King Lear

Essay by PaperNerd ContributorHigh School, 12th grade November 2001

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Love is something that is gained and earned. It cannot be bought or measured. William Shakespeare's King Lear is a play that shows the theme of love. Shakespeare's writing ability of using parallel worlds helps contribute to the readers on understanding the central theme. After reading the play, readers can understand how the power of love can make people do things to either help or harm a loved one by looking at the relationships of Lear and Cordelia, Gloucester and Edgar, and the love triangle consisting of Goneril, Regan, and Edmund.

Lear was the King of Britain and decided to give up his land to his three daughters, Goneril the eldest, Regan, and Cordelia the youngest. Lear's ego got to his head and made his daughters flatter him in front of a group of people in order to get their share of the land. When it got to the turn of Cordelia, she didn't want to play the game Lear started and didn't say anything.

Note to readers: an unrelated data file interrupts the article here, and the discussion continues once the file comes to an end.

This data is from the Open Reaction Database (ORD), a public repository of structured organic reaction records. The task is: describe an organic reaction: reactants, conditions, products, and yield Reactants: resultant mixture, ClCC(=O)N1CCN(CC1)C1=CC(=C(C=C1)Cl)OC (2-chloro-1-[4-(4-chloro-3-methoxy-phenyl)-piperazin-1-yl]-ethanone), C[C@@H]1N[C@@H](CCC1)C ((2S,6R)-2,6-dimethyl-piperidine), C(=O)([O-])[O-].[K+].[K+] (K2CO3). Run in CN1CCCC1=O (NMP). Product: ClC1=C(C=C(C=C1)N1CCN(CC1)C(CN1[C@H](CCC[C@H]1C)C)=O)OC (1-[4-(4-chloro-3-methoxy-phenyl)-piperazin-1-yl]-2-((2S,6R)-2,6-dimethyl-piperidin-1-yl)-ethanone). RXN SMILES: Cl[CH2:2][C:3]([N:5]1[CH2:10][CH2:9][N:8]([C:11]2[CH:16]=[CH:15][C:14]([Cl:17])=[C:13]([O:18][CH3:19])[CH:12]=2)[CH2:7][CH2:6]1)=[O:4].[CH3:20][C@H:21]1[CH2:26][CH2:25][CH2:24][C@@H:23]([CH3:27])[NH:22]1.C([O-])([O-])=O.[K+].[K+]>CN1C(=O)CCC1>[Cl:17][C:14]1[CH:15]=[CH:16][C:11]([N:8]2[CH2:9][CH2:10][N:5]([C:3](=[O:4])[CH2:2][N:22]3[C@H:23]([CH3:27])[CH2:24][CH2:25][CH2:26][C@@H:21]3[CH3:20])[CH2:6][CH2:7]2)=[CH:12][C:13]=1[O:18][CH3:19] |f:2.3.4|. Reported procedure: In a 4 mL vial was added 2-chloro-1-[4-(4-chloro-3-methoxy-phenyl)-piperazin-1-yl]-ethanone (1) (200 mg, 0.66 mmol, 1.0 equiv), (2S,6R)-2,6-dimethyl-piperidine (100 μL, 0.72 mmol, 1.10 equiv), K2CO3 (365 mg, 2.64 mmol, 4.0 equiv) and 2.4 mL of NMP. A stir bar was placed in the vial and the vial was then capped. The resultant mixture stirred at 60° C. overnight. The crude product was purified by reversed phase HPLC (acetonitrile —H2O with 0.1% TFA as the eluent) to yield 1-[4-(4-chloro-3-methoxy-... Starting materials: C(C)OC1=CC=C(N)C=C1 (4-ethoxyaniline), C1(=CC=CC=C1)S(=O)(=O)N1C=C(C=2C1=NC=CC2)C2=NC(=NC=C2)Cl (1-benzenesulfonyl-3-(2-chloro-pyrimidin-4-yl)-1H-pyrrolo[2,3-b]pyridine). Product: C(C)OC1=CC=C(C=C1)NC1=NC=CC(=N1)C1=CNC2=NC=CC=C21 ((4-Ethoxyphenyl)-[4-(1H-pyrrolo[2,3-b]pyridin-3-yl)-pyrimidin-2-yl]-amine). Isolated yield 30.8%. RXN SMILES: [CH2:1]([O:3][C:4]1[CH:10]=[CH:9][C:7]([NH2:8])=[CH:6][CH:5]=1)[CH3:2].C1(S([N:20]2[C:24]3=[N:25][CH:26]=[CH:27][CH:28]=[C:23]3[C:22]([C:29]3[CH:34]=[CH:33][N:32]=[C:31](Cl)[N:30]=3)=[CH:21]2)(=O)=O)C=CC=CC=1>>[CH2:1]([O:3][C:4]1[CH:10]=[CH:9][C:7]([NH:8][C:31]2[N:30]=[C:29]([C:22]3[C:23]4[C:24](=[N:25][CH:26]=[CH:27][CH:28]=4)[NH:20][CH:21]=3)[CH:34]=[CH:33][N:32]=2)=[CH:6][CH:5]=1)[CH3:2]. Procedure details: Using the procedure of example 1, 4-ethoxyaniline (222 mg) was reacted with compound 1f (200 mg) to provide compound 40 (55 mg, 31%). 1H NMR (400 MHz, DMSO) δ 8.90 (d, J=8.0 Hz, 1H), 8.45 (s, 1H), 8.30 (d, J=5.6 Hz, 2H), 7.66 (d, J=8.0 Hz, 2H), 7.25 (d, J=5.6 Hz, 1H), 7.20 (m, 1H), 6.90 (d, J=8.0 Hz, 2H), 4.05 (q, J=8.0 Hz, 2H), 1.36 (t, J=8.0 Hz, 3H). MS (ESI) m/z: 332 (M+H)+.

Her love for her father couldn't be measured or put into words. "And yet not so, since I am sure my love's / More ponderous than my tongue." (Act I, scene i, line 79-80) Lear out of rage banished Cordelia and would not give her anything he owned because she did not show her love towards him. Cordelia now went away to France to live with the King of France who loved her for who she was. She knew something would happen to her father after giving away his power. It put him in a vulnerable position, so she had a spy to keep in touch to inform all things that happen only because she cared and loved her father. Even though Lear banished Cordelia, she went back to Britain with the French army...